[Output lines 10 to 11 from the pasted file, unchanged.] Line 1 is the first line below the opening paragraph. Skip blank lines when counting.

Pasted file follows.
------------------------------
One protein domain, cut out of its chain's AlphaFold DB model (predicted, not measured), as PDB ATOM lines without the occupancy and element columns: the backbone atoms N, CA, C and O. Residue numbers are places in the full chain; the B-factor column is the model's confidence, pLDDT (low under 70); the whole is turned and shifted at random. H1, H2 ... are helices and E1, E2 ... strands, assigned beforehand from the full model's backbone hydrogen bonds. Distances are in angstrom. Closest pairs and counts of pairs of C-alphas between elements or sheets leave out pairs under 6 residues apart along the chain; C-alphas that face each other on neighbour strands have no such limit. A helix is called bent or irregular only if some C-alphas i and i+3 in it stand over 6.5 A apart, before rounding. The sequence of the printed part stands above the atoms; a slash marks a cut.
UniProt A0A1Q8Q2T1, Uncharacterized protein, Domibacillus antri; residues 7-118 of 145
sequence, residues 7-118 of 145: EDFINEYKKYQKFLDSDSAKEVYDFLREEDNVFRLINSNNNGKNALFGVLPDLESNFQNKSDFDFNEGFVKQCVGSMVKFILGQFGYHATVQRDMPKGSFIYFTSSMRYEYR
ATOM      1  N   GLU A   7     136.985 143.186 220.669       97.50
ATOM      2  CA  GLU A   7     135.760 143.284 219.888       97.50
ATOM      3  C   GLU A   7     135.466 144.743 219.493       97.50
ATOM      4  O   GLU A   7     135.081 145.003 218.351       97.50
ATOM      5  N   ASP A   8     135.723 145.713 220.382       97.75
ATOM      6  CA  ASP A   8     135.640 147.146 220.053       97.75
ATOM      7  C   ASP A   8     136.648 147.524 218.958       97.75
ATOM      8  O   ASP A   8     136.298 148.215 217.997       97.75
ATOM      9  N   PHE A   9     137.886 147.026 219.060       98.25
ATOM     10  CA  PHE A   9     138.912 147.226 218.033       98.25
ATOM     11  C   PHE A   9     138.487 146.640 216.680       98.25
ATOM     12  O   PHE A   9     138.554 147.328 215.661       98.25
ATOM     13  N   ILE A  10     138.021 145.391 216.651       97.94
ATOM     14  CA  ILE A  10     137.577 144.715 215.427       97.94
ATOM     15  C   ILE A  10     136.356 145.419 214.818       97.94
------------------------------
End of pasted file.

ATOM      8  O   ASP A   8     136.298 148.215 217.997       97.75
ATOM      9  N   PHE A   9     137.886 147.026 219.060       98.25